Francisco de Goya (Spanish, 1746-1828)
Goya was one of Spain’s greatest painters and an internationally influential printmaker during the late eighteenth and early nineteenth centuries. Francisco José de Goya y Lucientes, after training in Saragossa and traveling in Italy, married the daughter of the Spanish court artist. The next year, 1774, Goya received his first royal commission—painting decorative scenes of daily life to be woven into tapestries. In 1799 he was appointed first court painter, the highest artistic position attainable.
Goya’s earliest portraits reflect the airy landscape settings and shimmering pastel colors of his tapestry designs. As he matured, and particularly after he lost his hearing due to a serious illness in 1792, Goya increasingly sought psychological characterizations of his sitters, often spotlighting them against dark, shadowed backgrounds.
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Goya’s major portrait commissions began in 1783 when he was thirty-seven. In August and September of that year, Goya painted a suite of family likenesses at the request of the Spanish king Carlos III’s younger brother, including this charming image of the prince’s daughter.
At the lower left, Goya inscribed in Spanish: “The Senorita Doña Teresa, daughter of the Most Serene Infante, Don Luis, at the age of two years and nine months.” The child actually was four and a half; why Goya misstated his royal sitter’s age is unknown. As an adult, Teresa was married to Manuel Godoy, the infamously corrupt prime minister to Carlos IV. Her support of Spanish independence during the Napoleonic wars brought her great popularity.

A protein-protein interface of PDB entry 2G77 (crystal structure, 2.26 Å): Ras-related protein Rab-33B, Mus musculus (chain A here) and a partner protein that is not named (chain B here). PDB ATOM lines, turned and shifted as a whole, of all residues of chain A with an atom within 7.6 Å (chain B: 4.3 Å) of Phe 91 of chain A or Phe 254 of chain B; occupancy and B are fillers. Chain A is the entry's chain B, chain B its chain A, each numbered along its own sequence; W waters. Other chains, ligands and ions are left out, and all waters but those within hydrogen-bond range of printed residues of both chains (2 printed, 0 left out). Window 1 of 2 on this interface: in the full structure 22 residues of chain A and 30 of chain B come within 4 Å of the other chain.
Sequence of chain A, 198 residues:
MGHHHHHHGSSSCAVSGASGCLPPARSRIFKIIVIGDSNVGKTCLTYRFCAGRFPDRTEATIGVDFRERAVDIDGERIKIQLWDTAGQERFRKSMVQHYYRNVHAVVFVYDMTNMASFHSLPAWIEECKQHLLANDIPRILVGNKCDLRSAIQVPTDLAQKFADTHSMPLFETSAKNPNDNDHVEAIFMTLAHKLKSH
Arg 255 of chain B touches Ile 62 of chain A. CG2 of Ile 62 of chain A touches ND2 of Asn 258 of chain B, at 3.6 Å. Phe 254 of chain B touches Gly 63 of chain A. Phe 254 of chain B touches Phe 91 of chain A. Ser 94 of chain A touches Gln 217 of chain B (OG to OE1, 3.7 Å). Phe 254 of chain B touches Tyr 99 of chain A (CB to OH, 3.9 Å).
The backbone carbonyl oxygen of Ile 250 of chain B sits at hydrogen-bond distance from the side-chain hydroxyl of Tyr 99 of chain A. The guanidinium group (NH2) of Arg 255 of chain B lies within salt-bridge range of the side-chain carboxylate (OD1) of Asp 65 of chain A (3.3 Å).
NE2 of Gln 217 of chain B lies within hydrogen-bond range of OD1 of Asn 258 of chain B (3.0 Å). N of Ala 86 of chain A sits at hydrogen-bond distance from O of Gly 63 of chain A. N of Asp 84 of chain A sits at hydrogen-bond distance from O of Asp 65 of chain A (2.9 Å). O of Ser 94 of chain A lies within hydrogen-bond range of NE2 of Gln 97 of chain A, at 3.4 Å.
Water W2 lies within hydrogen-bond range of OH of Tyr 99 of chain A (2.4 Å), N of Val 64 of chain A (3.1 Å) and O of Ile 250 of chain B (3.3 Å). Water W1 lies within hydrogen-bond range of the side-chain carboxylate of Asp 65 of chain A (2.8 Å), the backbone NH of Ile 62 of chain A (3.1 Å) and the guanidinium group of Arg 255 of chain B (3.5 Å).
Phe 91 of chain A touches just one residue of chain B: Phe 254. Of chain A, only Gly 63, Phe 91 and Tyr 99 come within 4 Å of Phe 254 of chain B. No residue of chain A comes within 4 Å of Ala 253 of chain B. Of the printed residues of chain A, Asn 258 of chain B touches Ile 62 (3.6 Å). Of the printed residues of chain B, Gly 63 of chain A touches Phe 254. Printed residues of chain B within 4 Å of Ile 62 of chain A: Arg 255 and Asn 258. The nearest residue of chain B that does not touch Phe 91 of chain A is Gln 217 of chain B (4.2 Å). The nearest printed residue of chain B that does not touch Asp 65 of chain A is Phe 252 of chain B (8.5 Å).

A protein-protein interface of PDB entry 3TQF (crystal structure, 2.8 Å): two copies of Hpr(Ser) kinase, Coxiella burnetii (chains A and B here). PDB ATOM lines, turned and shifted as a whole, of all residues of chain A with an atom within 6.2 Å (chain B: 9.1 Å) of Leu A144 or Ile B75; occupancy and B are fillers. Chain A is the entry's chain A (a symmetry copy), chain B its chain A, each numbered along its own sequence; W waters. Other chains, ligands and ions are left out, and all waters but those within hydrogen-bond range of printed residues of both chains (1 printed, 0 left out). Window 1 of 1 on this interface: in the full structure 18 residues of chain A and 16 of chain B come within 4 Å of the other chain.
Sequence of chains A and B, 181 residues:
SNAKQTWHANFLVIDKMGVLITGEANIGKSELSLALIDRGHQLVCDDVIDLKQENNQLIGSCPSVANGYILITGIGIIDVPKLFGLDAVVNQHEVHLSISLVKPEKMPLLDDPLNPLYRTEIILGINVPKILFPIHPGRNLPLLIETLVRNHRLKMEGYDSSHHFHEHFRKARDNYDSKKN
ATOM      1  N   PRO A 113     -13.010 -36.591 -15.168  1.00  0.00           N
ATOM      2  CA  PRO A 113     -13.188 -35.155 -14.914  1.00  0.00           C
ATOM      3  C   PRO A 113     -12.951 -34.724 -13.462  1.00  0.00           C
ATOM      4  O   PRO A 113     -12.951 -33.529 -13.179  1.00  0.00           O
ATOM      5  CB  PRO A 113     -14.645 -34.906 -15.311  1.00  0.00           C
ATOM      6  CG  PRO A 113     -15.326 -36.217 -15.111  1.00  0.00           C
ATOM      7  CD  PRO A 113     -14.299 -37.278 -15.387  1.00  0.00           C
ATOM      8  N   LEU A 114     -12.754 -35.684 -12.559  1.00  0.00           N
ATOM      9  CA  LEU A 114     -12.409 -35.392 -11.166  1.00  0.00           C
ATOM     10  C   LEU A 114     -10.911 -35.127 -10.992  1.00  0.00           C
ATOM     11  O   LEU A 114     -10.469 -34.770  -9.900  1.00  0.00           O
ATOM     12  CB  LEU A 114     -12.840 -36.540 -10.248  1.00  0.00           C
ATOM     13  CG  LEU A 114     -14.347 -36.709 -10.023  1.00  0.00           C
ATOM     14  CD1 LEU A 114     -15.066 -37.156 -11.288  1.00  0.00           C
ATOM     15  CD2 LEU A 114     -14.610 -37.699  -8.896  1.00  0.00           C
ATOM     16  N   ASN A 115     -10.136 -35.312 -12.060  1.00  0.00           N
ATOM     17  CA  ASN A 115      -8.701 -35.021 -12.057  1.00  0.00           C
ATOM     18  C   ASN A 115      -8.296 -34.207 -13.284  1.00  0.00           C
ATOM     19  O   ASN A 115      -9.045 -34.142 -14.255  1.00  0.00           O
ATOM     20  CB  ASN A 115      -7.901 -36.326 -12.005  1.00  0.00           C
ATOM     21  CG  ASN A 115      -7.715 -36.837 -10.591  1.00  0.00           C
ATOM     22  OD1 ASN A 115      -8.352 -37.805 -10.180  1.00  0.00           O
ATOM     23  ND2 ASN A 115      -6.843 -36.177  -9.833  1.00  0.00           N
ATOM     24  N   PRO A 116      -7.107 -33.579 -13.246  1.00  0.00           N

Teresa stands on the terrace of her father’s country palace near Avila, in the mountains west of Madrid. Goya adapted this format from Spain’s seventeenth-century court artist, Diego de Velázquez, who had portrayed royal children outdoors with dogs. Goya worked rapidly, often improvising his designs; this and the loose, fluid brushstrokes also follow Velázquez’ example.
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Doña María Ana de Pontejos y Sandoval delicately fingers a pink carnation, an emblem of love that is often shown held by brides. In 1786 at age twenty-four, she married the brother of the Conde de la Floridablanca, Carlos III’s progressive prime minister. At that time, her husband served as Spain’s ambassador to Portugal.
The marquesa’s pug dog with its ribbons and bells echoes the stiff, doll-like pose of its mistress. Her elaborate coiffure, straw sun hat, and flower-trimmed gown imitate the attire of Marie-Antoinette, the French queen who sometimes dressed as a shepherdess. This extravagant, foreign-influenced costume accentuates the marquesa’s tightly corseted waist, fashionable among Spanish noblewomen. Her erect, regal bearing and aloof gaze derive from Velázquez’ royal portraits.